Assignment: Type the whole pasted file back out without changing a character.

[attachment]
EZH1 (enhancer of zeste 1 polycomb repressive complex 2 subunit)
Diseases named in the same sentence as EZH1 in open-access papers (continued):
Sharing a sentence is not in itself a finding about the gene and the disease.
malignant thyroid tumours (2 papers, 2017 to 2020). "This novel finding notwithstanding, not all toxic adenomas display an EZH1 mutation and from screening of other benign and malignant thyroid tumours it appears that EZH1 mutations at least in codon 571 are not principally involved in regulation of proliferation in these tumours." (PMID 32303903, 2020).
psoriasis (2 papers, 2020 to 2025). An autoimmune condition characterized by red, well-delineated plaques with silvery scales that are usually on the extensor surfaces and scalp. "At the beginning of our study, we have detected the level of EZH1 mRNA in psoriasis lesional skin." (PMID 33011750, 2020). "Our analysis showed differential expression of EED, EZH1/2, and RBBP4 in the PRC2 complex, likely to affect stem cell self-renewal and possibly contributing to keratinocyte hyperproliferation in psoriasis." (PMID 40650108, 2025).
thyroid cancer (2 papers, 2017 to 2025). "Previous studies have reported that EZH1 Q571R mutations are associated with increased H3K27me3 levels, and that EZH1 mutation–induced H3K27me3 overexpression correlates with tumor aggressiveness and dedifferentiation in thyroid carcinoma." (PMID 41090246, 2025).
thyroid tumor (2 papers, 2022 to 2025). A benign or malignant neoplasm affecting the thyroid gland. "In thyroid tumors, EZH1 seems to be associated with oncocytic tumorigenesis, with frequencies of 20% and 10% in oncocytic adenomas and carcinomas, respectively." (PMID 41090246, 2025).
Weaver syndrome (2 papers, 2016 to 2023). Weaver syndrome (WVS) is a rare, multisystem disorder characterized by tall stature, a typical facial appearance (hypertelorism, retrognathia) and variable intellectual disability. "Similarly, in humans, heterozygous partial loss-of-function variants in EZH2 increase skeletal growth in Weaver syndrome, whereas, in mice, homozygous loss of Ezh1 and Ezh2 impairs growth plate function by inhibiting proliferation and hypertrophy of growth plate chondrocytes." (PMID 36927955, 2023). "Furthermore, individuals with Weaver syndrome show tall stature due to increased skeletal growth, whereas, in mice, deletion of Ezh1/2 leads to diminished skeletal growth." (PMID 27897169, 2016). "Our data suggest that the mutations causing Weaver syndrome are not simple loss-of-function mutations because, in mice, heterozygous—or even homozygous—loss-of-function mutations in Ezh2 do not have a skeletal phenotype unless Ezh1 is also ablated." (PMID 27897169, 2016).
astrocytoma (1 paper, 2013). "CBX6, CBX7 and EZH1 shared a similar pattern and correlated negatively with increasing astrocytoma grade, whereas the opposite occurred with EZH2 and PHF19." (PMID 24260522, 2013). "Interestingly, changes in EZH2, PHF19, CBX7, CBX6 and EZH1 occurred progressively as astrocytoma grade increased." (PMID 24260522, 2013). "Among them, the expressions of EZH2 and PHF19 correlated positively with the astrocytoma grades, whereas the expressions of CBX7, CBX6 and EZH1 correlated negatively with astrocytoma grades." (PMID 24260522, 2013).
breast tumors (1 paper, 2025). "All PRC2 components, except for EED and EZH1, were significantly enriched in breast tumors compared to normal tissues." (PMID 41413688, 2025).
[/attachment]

EZH1 (enhancer of zeste 1 polycomb repressive complex 2 subunit)
Diseases named in the same sentence as EZH1 in open-access papers (continued):
Sharing a sentence is not in itself a finding about the gene and the disease.
malignant thyroid tumours (2 papers, 2017 to 2020). "This novel finding notwithstanding, not all toxic adenomas display an EZH1 mutation and from screening of other benign and malignant thyroid tumours it appears that EZH1 mutations at least in codon 571 are not principally involved in regulation of proliferation in these tumours." (PMID 32303903, 2020).
psoriasis (2 papers, 2020 to 2025). An autoimmune condition characterized by red, well-delineated plaques with silvery scales that are usually on the extensor surfaces and scalp. "At the beginning of our study, we have detected the level of EZH1 mRNA in psoriasis lesional skin." (PMID 33011750, 2020). "Our analysis showed differential expression of EED, EZH1/2, and RBBP4 in the PRC2 complex, likely to affect stem cell self-renewal and possibly contributing to keratinocyte hyperproliferation in psoriasis." (PMID 40650108, 2025).
thyroid cancer (2 papers, 2017 to 2025). "Previous studies have reported that EZH1 Q571R mutations are associated with increased H3K27me3 levels, and that EZH1 mutation–induced H3K27me3 overexpression correlates with tumor aggressiveness and dedifferentiation in thyroid carcinoma." (PMID 41090246, 2025).
thyroid tumor (2 papers, 2022 to 2025). A benign or malignant neoplasm affecting the thyroid gland. "In thyroid tumors, EZH1 seems to be associated with oncocytic tumorigenesis, with frequencies of 20% and 10% in oncocytic adenomas and carcinomas, respectively." (PMID 41090246, 2025).
Weaver syndrome (2 papers, 2016 to 2023). Weaver syndrome (WVS) is a rare, multisystem disorder characterized by tall stature, a typical facial appearance (hypertelorism, retrognathia) and variable intellectual disability. "Similarly, in humans, heterozygous partial loss-of-function variants in EZH2 increase skeletal growth in Weaver syndrome, whereas, in mice, homozygous loss of Ezh1 and Ezh2 impairs growth plate function by inhibiting proliferation and hypertrophy of growth plate chondrocytes." (PMID 36927955, 2023). "Furthermore, individuals with Weaver syndrome show tall stature due to increased skeletal growth, whereas, in mice, deletion of Ezh1/2 leads to diminished skeletal growth." (PMID 27897169, 2016). "Our data suggest that the mutations causing Weaver syndrome are not simple loss-of-function mutations because, in mice, heterozygous—or even homozygous—loss-of-function mutations in Ezh2 do not have a skeletal phenotype unless Ezh1 is also ablated." (PMID 27897169, 2016).
astrocytoma (1 paper, 2013). "CBX6, CBX7 and EZH1 shared a similar pattern and correlated negatively with increasing astrocytoma grade, whereas the opposite occurred with EZH2 and PHF19." (PMID 24260522, 2013). "Interestingly, changes in EZH2, PHF19, CBX7, CBX6 and EZH1 occurred progressively as astrocytoma grade increased." (PMID 24260522, 2013). "Among them, the expressions of EZH2 and PHF19 correlated positively with the astrocytoma grades, whereas the expressions of CBX7, CBX6 and EZH1 correlated negatively with astrocytoma grades." (PMID 24260522, 2013).
breast tumors (1 paper, 2025). "All PRC2 components, except for EED and EZH1, were significantly enriched in breast tumors compared to normal tissues." (PMID 41413688, 2025).